November 15, 2019

Mountain’s Corky Laing On His New Book ‘Letters To Sarah’

Corky Laing first came into international prominence as one-third of the band Mountain. Considered forefathers to heavy metal, “Mississippi Queen” is just one of the timeless Mountain anthems that classic rock radio continues to embrace in the 21st century. After leaving Mountain in the early 1970s, Laing continued to work with a “who’s who” of rock greats including John Lennon, Bo Diddley, Meat Loaf, Ian Hunter and The Velvet Underground’s John Cale.

Fast-forwarding to 2019, Laing – a French-Canadian Jew who calls Long Island, New York his home these days – has an excellent new book, “Letters To Sarah,” in stores. “Letters To Sarah” is unique, not just because of who penned it, but that it is literally a collection of letters which Laing had written over the years to his mother Sarah. He had no idea that his mother had kept these letters.

Book aside, Laing still keeps busy as a musician. He continues to gig alongside Mountain bandmate Leslie West on occasion, play with his band, and even premiered a rock opera (“Playing God — The Rock Opera”) with Finnish bioethics professors Tuija Takala and Matti Häyry a few years back. He also plans on doing some vinyl releases soon.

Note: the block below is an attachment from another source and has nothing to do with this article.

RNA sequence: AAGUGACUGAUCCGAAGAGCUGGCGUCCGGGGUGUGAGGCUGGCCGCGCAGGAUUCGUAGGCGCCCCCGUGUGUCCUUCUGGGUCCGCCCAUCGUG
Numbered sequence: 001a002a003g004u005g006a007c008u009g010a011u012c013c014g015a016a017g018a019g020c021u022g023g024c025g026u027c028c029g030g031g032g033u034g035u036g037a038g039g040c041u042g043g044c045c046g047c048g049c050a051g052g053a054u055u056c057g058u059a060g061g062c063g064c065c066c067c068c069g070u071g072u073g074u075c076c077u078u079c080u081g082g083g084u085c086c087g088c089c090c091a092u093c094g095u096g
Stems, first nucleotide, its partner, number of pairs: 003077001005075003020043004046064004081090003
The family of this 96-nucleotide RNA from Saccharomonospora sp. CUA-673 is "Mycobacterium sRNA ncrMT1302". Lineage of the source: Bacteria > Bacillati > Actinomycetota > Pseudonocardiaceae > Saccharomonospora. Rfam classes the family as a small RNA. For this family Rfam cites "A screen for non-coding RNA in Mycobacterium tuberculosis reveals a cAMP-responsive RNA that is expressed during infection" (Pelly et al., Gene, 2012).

I had the pleasure of speaking with Corky Laing himself by phone, and below is an exclusive excerpt from that chat, while the full interview will be broadcast via a later edition of the Paltrocast With Darren Paltrowitz podcast.

Jewish Journal: Before this book was realized, I’ve read that you needed to be talked into doing such a personal project. I’m curious how long that took to talk you into it. Was it months or was it years?

Corky Laing: Four years… At that point, I stored on all my things at my mother’s and she passed away… Tuija [Takala] happened to be messing around, looking around, she found a box of letters. So that was the beginning of her saying, “Well, wait a second, this is like a timeline.” Because it’s 30 years of letters, which by the way that I did not know my mother would save them, you know? I wrote her all those nights and I didn’t know she was saving them.

She says, “Wait a second, we have an idea here. This could be instead of doing a typical rock n’ roll memoir where you’re snorting ants off the street with Ozzy Osbourne”… She’s a writer. She’s a professor. She has a doctorate. So she wanted to do something proper with the approach of the book.

JJ: It’s interesting to me that this is actually somebody else who collected your stuff. Now I’m curious if you, as a world-traveling person for pretty much 50 years if you yourself collect a lot or you’re more of a minimalist because you’re used to having to pack up and keep moving.

CL: I mean we get travel a lot, and in terms of paraphernalia and posters and all of that, I kept that… I wasn’t a pack-rat, but I did accumulate things. Leslie West said, “Where’s your museum?” I would pull out stuff that he couldn’t believe… I have stuff that I liked and I appreciated all the moments… I’ve got stones from the Berlin Wall. I save stuff like that. Just trying to save money didn’t work too well. (laughs)

More on Corky Laing can be found online.